This is a series of posts about Belize that starts here.
Atop Victoria Peak, I went off by myself and gazed at the view.
Travel is made of moments like this. There’s all the frantic planning, the upsets when things go wrong, the annoyances of other people and disappointments in yourself. Then there are the moments where you find yourself feeling accomplished and staring at a beautiful view—and not thinking about what’s next, or being bothered by other people still blabbering away.
Serenity. Mindfulness. Presence. In the moment. Whatever you call it, it feels wonderful and I experience it much more when I’m traveling than in my “real” life.
After savoring our hiking feat and the rewarding views, we descended. Liz and Mike immediately flanked me.
“I’d like to hike alone,” I said. Whereas earlier I would have spoken through gritted teeth and my irritation might have been hurtful, now I was pleasant but firm.
Mark was behind them, giving me a bemused look.
Liz and Mike looked surprised but walked off, blabbering away loudly about nothing.
Why can’t people stand to being alone, or in silence?
I took my time walking down, since descending is harder on the knees than climbing. I have no knee problems and I’d like to keep it that way. I came across Emily, and she and I walked together for a while, not talking except to point out an occasional find, like this eight-inch high anthill.
Then I spotted a spotted moth about the size of my open hand and silently pointed it out to Emily. We watched it flit from tree to tree.
Back in Hopkins, we had a last fancy supper at a local club. The waiter patiently answered “Yes ma’am,” “No ma’am,” as Joan asked about gluten and dairy and meat and eggs and MSG.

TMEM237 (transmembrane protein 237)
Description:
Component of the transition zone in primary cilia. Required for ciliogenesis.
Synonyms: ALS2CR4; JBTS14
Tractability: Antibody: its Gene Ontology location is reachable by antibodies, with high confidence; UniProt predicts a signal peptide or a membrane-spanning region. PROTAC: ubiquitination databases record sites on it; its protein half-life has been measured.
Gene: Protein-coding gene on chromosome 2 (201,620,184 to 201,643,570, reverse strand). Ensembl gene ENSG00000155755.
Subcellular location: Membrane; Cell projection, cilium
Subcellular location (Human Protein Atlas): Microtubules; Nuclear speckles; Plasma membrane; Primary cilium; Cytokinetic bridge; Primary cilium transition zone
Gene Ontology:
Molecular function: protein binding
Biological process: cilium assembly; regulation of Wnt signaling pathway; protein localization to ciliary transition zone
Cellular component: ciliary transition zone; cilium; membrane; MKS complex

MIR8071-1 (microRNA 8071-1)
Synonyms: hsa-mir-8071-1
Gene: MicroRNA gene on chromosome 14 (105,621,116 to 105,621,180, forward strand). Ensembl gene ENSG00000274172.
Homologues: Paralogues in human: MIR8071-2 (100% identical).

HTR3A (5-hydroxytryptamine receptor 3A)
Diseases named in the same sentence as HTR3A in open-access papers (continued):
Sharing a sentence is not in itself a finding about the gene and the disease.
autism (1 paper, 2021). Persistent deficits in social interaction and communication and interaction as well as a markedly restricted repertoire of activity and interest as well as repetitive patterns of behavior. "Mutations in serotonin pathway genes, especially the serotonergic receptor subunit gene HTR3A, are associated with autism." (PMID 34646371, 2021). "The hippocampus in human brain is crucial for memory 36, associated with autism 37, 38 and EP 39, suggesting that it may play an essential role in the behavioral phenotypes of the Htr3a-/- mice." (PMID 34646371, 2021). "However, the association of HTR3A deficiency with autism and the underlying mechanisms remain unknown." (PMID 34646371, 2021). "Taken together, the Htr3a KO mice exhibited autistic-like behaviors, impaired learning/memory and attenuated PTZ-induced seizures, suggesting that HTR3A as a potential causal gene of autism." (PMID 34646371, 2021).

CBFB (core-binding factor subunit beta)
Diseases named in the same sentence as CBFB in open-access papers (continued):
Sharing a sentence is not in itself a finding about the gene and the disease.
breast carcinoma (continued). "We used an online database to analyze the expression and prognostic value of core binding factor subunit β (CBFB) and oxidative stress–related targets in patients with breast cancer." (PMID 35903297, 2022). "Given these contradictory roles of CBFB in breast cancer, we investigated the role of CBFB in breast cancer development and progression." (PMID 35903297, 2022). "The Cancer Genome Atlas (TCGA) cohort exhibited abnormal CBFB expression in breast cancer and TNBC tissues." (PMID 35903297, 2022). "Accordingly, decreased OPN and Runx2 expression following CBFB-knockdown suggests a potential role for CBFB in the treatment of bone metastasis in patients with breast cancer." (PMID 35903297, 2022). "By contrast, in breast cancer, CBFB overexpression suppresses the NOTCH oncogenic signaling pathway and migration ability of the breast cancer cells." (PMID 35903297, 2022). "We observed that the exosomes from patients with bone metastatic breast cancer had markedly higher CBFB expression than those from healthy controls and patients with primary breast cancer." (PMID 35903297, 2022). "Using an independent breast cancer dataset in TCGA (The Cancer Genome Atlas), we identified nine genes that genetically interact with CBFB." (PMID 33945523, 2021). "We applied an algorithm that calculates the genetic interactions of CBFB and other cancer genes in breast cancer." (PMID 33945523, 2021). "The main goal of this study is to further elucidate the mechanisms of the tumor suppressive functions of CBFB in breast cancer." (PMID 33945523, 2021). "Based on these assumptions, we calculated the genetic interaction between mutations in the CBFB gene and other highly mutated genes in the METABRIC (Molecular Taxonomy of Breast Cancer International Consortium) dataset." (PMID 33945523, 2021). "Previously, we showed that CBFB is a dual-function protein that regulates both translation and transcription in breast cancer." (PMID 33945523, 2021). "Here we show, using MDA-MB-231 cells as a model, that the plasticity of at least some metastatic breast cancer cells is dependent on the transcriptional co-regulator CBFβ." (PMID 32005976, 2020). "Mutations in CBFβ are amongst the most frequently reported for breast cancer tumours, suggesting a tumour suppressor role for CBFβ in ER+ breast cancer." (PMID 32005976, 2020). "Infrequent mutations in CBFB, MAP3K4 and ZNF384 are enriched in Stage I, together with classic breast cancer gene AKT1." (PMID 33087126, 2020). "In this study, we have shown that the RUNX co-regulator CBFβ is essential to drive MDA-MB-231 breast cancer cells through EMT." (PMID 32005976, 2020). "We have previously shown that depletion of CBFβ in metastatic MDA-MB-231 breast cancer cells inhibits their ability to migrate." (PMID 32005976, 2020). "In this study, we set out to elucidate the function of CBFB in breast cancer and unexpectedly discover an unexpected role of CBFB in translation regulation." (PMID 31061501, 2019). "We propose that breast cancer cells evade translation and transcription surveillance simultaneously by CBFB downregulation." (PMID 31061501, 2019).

The talk turned to what we would be happy to get home to. Smooth roads was number one. That led to talk of cars.
“I drive a Prius,” Joan said drearily. Of course you do, I thought.
“Anne drives a Mini Cooper,” Mark said enthusiastically. “It’s the smallest BMW and it’s as fuel-efficient as a Prius. They’re such cool cars.” I was so happy he had said it and not me. I am as much a snob about my car as any Prius driver. “And they’re really fun to drive!” I added.
“I smile whenever I see one,” Mark said.
You might think I hated certain people on this trip. I didn’t. They bugged me from time to time and the feeling might have been mutual. I wasn’t going to change them. All I could do was try to be aware of, and keep a lid on, my tendencies toward sanctimoniousness and speaking like a walking encyclopedia.
This is one of the tradeoffs of group travel. And for the moments of snorkeling heaven and climbing a mountain peak, it was worth it.
Our last day in Belize. As on the other mornings, I walked down to the beach to see if a yoga session had materialized. It hadn’t. I did a few forward falls and mountain poses and headed back to the lodge for coffee.
Jeanie came in and said, “Whew! What a great yoga session!”
“What? Where? I was just down on the beach and no one was there.”
“In the yoga studio,” she replied. Yoga studio? A detail she had omitted. She led me through the jungle to what was, by far, the most beautiful building at Jeanie’s (and it was minus the people in this photo).
This side trip made me the last person into the van, where I wound up in the back row between Liz and Mike. Emily, in front, turned and gave me a look that said, “Nah, nah … so happy it’s not me!” We shared a secret laugh and that helped.
Our legs were covered with bites—hundreds of them. We were also feeling the effects of the water. I won’t go into detail, but let’s say we were relieved to arrive at the airport.
My flight was first, so I yelled, “Safe travels, everyone!” and ran off with a backwards wave.